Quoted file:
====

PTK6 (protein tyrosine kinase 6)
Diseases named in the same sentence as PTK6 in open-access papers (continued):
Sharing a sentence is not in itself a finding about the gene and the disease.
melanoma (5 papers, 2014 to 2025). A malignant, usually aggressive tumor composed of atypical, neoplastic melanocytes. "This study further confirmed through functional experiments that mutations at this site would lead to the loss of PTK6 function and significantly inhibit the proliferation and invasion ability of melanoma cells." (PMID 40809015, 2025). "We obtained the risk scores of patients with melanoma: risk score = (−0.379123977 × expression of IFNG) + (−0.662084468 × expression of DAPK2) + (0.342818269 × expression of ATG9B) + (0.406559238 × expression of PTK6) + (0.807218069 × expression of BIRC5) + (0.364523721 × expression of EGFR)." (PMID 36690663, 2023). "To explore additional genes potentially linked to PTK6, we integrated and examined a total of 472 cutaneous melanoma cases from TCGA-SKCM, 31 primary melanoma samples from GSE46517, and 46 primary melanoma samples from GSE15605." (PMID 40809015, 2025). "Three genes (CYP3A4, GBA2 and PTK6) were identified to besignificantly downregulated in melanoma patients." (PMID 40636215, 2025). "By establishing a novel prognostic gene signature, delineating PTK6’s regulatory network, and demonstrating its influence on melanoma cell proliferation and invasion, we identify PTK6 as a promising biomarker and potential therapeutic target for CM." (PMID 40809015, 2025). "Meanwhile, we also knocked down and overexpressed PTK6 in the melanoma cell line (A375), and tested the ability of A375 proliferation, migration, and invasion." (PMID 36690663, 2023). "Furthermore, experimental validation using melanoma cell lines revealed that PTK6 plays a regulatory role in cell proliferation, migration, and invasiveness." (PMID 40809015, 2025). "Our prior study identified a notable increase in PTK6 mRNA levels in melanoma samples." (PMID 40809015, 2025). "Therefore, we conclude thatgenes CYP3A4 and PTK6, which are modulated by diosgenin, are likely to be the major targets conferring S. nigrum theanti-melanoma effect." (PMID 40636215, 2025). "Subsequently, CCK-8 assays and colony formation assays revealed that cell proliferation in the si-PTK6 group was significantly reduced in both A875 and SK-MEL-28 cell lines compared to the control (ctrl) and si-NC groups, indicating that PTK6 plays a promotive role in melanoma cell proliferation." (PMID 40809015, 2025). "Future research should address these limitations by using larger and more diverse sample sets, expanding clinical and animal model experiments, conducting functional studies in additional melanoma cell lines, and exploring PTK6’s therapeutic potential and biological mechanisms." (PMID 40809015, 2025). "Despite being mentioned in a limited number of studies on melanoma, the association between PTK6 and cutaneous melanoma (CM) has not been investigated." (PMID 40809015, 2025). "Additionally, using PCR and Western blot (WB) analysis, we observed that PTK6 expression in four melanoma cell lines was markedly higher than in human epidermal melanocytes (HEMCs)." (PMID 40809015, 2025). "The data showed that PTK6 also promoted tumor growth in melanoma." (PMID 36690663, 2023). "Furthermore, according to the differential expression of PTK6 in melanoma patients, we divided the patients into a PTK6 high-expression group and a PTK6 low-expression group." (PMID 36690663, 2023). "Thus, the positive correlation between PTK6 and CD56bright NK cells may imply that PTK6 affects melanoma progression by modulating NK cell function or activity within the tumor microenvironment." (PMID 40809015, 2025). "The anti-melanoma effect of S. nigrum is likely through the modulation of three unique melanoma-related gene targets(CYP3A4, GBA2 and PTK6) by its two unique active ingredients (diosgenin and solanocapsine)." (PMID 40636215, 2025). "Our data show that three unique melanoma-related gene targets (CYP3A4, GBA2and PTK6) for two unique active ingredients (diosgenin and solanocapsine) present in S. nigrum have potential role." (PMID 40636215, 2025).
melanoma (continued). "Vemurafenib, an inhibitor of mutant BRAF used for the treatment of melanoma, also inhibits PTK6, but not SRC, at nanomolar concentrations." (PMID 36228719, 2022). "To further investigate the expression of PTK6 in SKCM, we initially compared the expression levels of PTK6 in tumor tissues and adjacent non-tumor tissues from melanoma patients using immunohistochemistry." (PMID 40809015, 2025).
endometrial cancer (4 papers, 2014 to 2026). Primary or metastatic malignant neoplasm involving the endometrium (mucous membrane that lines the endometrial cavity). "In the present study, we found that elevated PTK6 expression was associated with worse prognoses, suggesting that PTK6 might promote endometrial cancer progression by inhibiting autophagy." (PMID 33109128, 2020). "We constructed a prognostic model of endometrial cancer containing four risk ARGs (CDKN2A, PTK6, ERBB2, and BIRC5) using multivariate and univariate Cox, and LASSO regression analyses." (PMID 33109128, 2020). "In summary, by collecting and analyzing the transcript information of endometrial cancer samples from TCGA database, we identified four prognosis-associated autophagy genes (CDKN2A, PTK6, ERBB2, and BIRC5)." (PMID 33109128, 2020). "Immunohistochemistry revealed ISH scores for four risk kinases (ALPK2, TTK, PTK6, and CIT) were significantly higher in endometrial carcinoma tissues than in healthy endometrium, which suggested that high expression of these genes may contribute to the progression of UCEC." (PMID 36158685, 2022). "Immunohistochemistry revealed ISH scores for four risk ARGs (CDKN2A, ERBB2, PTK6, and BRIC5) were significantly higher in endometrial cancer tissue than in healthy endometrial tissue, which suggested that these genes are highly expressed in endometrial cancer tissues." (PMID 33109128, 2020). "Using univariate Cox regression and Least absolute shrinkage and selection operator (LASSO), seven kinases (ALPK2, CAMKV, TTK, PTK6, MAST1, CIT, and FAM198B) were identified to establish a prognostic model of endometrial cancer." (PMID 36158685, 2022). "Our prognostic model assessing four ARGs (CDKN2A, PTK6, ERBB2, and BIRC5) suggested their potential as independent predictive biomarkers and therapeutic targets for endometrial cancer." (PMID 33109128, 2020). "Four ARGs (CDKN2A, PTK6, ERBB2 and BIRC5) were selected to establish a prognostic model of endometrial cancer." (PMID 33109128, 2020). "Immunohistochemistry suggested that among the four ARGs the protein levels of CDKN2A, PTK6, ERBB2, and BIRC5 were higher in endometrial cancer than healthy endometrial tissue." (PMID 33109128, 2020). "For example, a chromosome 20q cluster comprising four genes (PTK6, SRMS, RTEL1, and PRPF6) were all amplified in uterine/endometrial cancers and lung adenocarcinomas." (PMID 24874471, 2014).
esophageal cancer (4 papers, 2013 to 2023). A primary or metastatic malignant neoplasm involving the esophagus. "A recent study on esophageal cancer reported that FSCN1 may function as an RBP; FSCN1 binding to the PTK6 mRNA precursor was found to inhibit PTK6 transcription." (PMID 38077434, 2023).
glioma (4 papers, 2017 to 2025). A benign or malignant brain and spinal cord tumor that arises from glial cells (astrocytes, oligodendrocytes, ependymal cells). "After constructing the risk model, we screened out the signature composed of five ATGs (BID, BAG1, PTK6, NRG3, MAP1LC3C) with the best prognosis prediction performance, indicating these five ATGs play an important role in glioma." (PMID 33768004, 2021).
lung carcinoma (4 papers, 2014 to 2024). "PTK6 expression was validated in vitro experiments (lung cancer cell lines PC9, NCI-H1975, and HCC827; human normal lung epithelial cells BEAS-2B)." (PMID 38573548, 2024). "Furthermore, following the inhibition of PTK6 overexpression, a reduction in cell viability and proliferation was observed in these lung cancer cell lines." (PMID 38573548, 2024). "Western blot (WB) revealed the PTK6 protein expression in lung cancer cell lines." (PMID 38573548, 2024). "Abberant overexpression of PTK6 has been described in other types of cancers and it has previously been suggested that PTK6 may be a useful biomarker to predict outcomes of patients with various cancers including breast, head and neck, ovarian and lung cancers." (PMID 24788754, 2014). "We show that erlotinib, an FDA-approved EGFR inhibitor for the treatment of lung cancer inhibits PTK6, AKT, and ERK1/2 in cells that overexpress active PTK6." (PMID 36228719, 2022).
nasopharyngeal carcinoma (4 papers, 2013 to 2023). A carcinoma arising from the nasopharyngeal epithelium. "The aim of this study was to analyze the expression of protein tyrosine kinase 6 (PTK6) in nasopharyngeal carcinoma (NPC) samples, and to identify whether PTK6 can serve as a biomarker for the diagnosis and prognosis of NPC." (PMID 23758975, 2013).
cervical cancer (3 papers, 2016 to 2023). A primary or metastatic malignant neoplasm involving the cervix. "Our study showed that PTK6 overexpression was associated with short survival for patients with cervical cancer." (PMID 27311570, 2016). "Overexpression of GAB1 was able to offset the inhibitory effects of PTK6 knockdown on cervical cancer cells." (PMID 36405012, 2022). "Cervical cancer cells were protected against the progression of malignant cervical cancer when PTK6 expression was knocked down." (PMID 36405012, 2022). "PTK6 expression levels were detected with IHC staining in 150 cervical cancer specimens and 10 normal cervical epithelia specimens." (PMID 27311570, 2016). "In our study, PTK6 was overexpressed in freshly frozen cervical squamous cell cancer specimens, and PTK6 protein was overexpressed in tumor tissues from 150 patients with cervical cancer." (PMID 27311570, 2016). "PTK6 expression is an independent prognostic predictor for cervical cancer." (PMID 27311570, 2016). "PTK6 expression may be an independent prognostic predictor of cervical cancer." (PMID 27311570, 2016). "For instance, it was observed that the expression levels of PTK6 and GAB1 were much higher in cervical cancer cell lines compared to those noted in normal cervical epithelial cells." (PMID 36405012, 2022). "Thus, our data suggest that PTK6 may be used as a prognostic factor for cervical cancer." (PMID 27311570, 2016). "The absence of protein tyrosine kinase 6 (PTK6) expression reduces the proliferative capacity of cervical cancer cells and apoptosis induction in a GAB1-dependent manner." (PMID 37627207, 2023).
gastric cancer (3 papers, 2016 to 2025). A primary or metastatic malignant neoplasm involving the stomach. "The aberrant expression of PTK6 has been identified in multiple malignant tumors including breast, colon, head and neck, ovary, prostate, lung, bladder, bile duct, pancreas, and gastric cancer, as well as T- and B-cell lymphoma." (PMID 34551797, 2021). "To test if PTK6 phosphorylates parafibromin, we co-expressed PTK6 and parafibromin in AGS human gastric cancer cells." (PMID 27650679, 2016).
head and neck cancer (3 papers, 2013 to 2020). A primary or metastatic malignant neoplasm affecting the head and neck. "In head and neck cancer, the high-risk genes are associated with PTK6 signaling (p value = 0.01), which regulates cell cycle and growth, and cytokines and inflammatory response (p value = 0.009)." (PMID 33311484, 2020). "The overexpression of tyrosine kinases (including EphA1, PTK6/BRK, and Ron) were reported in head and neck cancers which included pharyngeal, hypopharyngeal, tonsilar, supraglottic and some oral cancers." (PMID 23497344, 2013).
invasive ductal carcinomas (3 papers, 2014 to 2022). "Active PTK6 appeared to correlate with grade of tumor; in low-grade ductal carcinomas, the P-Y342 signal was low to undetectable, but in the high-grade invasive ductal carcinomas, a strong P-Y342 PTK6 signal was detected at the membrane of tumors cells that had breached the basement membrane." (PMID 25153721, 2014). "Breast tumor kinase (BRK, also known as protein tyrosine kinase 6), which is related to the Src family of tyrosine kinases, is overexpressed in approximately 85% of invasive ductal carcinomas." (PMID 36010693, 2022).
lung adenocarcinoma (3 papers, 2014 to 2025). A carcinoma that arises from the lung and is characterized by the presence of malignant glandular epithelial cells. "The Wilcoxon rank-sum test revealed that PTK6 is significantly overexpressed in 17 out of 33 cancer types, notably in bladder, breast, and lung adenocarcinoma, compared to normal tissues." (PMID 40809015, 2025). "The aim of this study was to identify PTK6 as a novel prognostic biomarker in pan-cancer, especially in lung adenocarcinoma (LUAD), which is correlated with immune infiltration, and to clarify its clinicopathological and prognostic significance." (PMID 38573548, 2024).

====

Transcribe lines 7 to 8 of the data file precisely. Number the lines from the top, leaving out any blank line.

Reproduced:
esophageal cancer (4 papers, 2013 to 2023). A primary or metastatic malignant neoplasm involving the esophagus. "A recent study on esophageal cancer reported that FSCN1 may function as an RBP; FSCN1 binding to the PTK6 mRNA precursor was found to inhibit PTK6 transcription." (PMID 38077434, 2023).
glioma (4 papers, 2017 to 2025). A benign or malignant brain and spinal cord tumor that arises from glial cells (astrocytes, oligodendrocytes, ependymal cells). "After constructing the risk model, we screened out the signature composed of five ATGs (BID, BAG1, PTK6, NRG3, MAP1LC3C) with the best prognosis prediction performance, indicating these five ATGs play an important role in glioma." (PMID 33768004, 2021).